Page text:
The Blade of History
Storms come in the morning. I am out running by six a.m., twenty minutes before dawn at this squally time of year three degrees below the equator. So much happens at that time of the day: birds, lizards, monkeys. Everything is alive.
I cannot identify this bird who calls in the garden. He is very shy. All animals are shy until they are not. Today a feral cat killed a male agama lizard on the steps. She broke his back. His eyes were at half-mast, an expression of weary resignation.
A tray of porcupine quills lies on the bed. On the table are two huge Ankole cattle horns bought in Kampala. A ceiling panel is collapsing, a crack spiders across the wall, a mirror made out of msufi, a hardwood, peers at me with its cyclops eye. Two agama lizards, who I call maxi and mini, both bitumen black, live with me here, along with a male plated lizard. One day in January I found a bark snake under the bed.
The days wash over me. I don’t feel much like writing. This room has become the world; the world has shrunk to the dimensions of this room. Just another paradox. They are multiplying. Chief among them: where has my country gone? It has been stolen from me.
At the moment there is no way for me to get back, no sleek white cylinder flying me to London during the long Sahara night. I am in a state of siege, one of the two options open in narrative apparently: the quest, the siege. We know which is more vital and galvanising, but as it turns out life is mostly lived in some sort of state of arrest.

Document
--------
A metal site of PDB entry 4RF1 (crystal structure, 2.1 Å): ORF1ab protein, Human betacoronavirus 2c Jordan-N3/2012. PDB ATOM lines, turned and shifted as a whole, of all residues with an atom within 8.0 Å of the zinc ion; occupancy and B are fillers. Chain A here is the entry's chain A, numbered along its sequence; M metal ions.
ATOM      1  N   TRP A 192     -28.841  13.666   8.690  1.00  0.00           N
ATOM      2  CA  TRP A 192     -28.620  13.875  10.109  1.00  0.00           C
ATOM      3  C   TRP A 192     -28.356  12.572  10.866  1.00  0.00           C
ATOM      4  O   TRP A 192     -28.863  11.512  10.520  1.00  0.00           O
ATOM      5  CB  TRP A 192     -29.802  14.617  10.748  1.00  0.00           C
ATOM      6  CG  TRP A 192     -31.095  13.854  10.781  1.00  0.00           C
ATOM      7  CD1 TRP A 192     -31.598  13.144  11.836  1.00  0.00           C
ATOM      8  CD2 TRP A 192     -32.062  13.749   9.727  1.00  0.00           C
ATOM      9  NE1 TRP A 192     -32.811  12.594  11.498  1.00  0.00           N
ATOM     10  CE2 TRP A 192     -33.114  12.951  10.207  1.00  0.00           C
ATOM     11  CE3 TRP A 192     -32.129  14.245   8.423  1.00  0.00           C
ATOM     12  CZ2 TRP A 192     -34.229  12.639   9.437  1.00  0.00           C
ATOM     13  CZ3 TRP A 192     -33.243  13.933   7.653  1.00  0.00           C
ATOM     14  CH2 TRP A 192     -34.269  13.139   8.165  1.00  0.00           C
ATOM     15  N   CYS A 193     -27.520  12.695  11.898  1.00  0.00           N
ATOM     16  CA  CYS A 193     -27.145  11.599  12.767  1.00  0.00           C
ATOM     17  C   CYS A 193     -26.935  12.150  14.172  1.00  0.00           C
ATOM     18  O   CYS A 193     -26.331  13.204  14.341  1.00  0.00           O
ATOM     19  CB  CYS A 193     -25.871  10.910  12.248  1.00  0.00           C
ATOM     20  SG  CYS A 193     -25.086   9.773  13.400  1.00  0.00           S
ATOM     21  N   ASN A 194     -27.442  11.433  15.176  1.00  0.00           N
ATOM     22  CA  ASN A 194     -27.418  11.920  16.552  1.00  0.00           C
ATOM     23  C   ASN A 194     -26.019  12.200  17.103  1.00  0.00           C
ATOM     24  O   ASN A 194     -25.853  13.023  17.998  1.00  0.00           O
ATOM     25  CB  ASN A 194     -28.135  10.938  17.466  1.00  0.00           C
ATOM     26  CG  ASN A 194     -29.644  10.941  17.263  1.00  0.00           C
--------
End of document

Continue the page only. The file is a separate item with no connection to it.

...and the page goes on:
The Kusi monsoon has set in. Cue cloud television over the Indian ocean, vast roiling cylindrical structures that scrape the troposphere. The ocean is fringed by reefs and coral islands where urchins, reef fish, molluscs and dugongs nudge through kelp forests. In the warm, turbid waters are porpoises and sailfish, yellowfin tuna, billfish, sea-sponges, starfish, sea turtles, lanternfish, shuffling clever octopi. The land is buffered by mangrove thickets on their ballerina pointe roots, tip-toeing above the low-tide line.
This coast is where I come to evade the blade of history. Slaves were taken from the coast by Arab slavers and exported to Iraq in the 9th century. The Yemeni and Omani traders called this coast the land of the Zinj; in the language of the time Zinj meant black. History only pretended to forget the coast, it cast its lazy Gorgon’s eye elsewhere for one, two, three centuries.
These are the books propping up my laptop for endless Zoom meetings for my university job: A Field Guide to the Mammals of Africa including Madagascar. Birds of East Africa. A Guide to the Seashores of Eastern Africa and the Western Indian Ocean Islands. I cannot remember what happens in these meetings, because nothing happens. Afterwards I cannot remember what anyone has said. I would like to be able to abandon the meetings and open these books and read about terebralia and the lesser galago and the Narina trogon, but I would lose my job I suppose. I would lose something I have not yet lost.